I have soaked 1 or 2 cups of poppy seeds in lemon juice for about an hour; the acidic juice eats through the skin of the seed and releases the opium. I then strained the juice into a cup, added cold water and heaps of honey, and ice. I can attest the resulting drink is more potent than many of the prescription pill opiates. My flatmate was studying to be a pharmacologist so I felt comfortable with his assurance that I wouldn’t die, but I could see it becoming as addictive as anything else. So yes, you can get a dose from just seeds. Carefully.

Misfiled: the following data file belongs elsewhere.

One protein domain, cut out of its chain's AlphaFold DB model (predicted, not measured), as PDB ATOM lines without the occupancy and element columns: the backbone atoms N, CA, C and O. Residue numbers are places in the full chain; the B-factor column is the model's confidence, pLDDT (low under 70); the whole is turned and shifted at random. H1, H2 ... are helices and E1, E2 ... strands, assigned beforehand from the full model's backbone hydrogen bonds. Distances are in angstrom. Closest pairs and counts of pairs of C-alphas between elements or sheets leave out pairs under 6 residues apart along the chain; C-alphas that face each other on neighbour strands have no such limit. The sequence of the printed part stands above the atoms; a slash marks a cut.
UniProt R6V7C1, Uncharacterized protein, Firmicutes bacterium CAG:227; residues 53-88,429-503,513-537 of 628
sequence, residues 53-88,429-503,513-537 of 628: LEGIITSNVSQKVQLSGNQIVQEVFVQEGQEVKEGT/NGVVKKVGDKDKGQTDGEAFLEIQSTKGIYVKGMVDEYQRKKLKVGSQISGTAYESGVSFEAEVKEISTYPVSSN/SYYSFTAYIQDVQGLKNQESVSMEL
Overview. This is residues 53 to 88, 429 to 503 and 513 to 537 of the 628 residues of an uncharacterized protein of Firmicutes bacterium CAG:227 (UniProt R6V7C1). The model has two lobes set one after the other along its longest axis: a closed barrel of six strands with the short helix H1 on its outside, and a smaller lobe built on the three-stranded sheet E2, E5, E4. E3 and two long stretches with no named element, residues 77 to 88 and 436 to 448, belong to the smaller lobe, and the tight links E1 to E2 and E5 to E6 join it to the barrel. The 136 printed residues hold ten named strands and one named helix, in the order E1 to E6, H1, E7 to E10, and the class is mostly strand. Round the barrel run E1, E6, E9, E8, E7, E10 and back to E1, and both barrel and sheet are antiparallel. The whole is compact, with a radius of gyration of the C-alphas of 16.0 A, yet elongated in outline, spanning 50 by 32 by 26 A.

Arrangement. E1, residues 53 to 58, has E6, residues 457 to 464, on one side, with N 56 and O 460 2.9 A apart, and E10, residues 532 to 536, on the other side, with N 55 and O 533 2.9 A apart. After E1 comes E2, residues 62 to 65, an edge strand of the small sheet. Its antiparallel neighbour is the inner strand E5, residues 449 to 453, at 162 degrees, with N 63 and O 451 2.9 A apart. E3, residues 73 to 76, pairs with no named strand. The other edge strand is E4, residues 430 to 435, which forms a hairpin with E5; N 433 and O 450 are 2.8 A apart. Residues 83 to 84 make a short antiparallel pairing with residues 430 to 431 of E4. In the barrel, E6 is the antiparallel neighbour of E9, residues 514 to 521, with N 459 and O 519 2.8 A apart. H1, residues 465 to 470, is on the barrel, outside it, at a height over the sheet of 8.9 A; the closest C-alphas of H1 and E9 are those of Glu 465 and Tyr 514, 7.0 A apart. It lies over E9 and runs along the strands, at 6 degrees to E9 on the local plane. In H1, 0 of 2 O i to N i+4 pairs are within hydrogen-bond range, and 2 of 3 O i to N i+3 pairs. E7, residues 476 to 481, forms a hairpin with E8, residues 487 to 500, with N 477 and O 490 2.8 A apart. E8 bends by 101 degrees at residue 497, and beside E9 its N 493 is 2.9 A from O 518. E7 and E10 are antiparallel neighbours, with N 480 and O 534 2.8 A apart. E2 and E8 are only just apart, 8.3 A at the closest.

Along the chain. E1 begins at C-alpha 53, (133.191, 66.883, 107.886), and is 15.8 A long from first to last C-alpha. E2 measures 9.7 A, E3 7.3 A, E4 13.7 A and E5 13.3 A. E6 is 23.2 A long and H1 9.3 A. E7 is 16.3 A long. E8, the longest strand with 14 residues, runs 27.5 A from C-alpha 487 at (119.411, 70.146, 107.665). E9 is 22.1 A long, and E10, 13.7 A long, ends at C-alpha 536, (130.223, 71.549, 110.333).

Chaucer's tale exposed the more fraudulent side of alchemy, especially the manufacture of counterfeit gold from cheap substances. Less than a century earlier, Dante Alighieri also demonstrated an awareness of this fraudulence, causing him to consign all alchemists to the Inferno in his writings. Soon after, in 1317, the Avignon Pope John XXII ordered all alchemists to leave France for making counterfeit money. A law was passed in England in 1403 which made the "multiplication of metals" punishable by death. Despite these and other apparently extreme measures, alchemy did not die. Royalty and privileged classes still sought to discover the philosopher's stone and the elixir of life for themselves.